The Seafarer: A Modern English Translation by Michael R. Burch
"The Seafarer" is an Old English (Anglo-Saxon) poem. The original Anglo-Saxon
poem appears on the left. My admittedly "loose" translations appears on the
right. I have attempted to "grok" (i.e., to understand as intimately and
profoundly as possible) what the original poet was
trying to communicate. But in some places it takes more than one modern English
word to communicate what I think the poet was trying to say (and of course there
is no guarantee that I am always correct in my interpretations).
At best, this is my personal interpretation of an ancient poem that no one may
fully understand today. But I think the essence shines through, thanks to the
passion and clarity of the original poet. Or perhaps there was more than one
scop involved, as I suggest in my translation notes.Michael R. Burch
NOTE: There are expanded translation notes after the poem. I have also provided
a Synopsis/Summary, a more detailed Analysis, a Glossary/Vocabulary, and notes
about Genre, Language, Kennings, Theme and Point of View.
loose translation by Michael R. Burch
Męg ic be me sylfum This is my
sošgied ~ true tale; wrecan ~ wreak, force, tell, utter
sižas ~ journey; secgan ~ say, saga
hu ic geswincdagum
of how I endured
geswincdagum ~ days of toil,
earfošhwile ~ hardship-time
žrowade ~ suffer, endure
bitre breostceare bitter breast-cares
... and still do!
gebiden hębbe ~ continue to have, remain
gecunnad in ceole
Tested at the keel
gecunnad ~ tried, tested; ceole ~ keel
of many a care-hold,
cearselda ~ care-place; fela ~ much, many
atol yža gewealc, rocked
by great waves' atol ~ dire,
repulsive; yža ~ wave; gewealc ~ rolling, tossing
žęr mec oft bigeat
nearo ~ narrow, full of hardship
ęt nacan stefnan,
soaked at the stern
nacan ~ ship; stefnan ~ stern, prow
žonne he be clifum cnossaš.
when tossed close to cliffs! cnossaš ~ pitch, drive
gežrungen ~ crowded, pressed
węron mine fet, my
węron ~ be, happen
gebunden ~ bind, tie
clommum ~ bond, fetter, something binding
žęr ža ceare seofedun
There cares seethed
seofedun ~ sigh, lament
hat ymb heortan; hot in my heart;
hungor innan slat
hunger's pangs pierced slat
~ slit, tear
my sea-weary soul!
merewerges ~ sea-weary; mod ~ mind, mood, soul
Žęt se mon ne wat
How can land-locked men understand,
že him on foldan for whom
foldan ~ land, ground
smiles more favorably?
fęgrost ~ fairly; limpeš ~ happen, befall
hu ic earmcearig How I, care-wracked and wretched,
earmcearig ~ miserable, wretched-caring
borne on the ice-cold sea
wunade ~ live, dwell, remain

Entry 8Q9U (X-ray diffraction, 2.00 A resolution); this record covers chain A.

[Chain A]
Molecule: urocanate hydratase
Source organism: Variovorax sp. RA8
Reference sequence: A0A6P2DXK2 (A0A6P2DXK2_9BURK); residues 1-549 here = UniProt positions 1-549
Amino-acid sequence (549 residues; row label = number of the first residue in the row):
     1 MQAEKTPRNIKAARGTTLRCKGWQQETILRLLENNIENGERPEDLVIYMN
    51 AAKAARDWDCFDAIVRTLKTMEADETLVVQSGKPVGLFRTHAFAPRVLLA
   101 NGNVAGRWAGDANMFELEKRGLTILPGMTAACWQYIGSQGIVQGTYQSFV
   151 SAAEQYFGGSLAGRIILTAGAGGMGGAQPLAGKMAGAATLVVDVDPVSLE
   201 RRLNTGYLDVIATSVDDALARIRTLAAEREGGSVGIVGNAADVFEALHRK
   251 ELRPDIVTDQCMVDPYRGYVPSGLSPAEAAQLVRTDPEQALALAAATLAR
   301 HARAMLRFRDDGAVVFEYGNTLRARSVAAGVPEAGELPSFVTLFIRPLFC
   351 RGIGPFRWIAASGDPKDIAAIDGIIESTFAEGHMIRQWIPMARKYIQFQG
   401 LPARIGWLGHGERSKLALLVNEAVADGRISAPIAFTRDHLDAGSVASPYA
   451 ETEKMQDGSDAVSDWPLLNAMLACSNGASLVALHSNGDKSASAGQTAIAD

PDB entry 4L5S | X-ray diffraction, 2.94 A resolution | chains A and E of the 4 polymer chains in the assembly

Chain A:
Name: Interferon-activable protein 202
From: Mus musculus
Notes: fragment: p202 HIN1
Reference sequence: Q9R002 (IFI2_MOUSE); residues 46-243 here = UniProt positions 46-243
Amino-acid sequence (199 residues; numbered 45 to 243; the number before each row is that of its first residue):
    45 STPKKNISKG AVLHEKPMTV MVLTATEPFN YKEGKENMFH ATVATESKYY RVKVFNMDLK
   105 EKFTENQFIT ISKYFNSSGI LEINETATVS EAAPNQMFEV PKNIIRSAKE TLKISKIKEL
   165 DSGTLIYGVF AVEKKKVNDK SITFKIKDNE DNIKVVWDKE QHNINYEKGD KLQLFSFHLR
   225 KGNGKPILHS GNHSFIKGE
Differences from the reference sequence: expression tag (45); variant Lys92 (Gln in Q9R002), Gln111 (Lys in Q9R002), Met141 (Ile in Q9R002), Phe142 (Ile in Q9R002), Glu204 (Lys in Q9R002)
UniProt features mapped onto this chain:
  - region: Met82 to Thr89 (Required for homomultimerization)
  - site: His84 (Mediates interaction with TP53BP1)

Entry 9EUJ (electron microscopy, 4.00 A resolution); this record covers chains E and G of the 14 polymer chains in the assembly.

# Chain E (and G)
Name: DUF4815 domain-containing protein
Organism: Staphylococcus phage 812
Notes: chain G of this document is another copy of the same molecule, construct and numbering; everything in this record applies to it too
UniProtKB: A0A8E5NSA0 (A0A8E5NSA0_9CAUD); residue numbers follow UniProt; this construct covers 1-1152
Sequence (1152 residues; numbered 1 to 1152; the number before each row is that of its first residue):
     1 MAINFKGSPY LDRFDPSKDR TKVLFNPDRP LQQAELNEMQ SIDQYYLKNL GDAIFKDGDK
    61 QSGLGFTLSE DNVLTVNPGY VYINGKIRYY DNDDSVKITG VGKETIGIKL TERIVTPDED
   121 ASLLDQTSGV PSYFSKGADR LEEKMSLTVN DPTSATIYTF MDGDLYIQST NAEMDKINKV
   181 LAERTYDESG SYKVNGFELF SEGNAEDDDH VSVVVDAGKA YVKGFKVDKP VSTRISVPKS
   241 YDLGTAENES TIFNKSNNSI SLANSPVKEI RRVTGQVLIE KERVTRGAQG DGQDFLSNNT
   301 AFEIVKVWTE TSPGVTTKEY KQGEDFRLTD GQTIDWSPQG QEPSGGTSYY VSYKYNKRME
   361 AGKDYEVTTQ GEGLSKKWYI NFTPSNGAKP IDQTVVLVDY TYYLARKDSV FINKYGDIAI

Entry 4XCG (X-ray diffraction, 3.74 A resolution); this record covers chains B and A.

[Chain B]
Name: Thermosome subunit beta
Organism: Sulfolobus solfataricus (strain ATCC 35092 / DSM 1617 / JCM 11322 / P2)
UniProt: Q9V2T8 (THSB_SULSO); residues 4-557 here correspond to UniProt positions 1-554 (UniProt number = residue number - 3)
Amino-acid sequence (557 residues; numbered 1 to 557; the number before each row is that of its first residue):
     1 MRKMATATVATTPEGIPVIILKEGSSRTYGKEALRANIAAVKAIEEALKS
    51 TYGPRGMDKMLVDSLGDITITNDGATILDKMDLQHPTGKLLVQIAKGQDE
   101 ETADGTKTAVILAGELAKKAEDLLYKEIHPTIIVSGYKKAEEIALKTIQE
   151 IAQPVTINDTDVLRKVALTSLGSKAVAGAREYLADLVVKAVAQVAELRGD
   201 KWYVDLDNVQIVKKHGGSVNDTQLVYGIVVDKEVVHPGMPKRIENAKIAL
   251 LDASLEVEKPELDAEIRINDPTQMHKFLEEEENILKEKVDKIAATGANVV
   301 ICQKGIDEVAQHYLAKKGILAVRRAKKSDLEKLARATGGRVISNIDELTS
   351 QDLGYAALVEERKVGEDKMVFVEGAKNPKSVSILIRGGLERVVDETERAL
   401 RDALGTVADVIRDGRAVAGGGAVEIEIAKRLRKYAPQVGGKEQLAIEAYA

wręccan ~ wretch, exile
bereft of wine-brothers, winemęgum
~ wine-kinsmen ; bidroren ~ bereave
bihongen hrimgicelum;[3a] my beard
hung with icicles, hrimgicelum ~ rime crystals,
hęgl scurum fleag. my body hail-pelted!
hęgl ~ hail; scurum ~ shower
žęr ic ne gehyrde
How I heard nothing
gehyrde ~ heard (of)
butan hlimman sę, but the sea's savage roars,
hlimman ~ roar
its icy-cold rages.
Hwilum ylfete song Sometimes the swan's song
Hwilum ~ while; ylfete ~ swan
dyde ic me to gomene, gave me pleasure
gomene ~ pleasure, entertainment
the gannet's cries;
hleožor ~ song, sound
ond huilpan sweg the curlew's
huilpan ~ curlew, waterbird; sweg ~ sound
fore hleahtor wera, rather than the laughter of men;
męw singende the
męw ~ mew, gull; singende ~ sing, compose
better than mead-drinking.
Stormas žęr stanclifu beotan, Storms
žęr him stearn oncwęš, there the
stearn ~ tern; oncwęš ~ answered
ful oft žęt earn bigeal,
ever the eagle screeched,
earn ~ eagle; bigeal ~ yell, scream, screech
urigfežra ~ dewey-feathered
but no consoling kinsmen
hleomęga ~ protector-kinsman
came to comfort
feasceaftig ~ poor, destitute; ferš ~ mind, soul, spirit
frefran meahte. my
frefan ~ cheer, comfort
Foržon him gelyfeš lyt,
Therefore he takes it lightly,
forbon ~ therefore, because; gelyfeš ~ grants, trusts, takes
se že ah lifes wyn the one who
wyn ~ joy
gebiden in burgum, who
abides happily in a burgh
except for a few trifling pains,
bealosiža ~ bad experiences; hwon ~
trifle, why? (pointless?)
wlonc ond wingal,[4a]
wlonc ond wingal ~ haughty and flushed with wine (drunk)
hu ic werig oft
While often I, bone-weary,
in brimlade have had to endure
brimlade ~ sea-path, sea-lane
bidan sceolde. scalding sea-paths,
Nap nihtscua, shadows of night deepening,
nap ~ grow dark, obscure; nihtscua ~ night's cover
noržan sniwde, fierce northern-snows,
noržan ~ northern
hrim hrusan bond, frost binding the ground,
hrim ~ rime, ice; hrusan ~ ground
hęgl feol on eoržan, hail flailing the earth,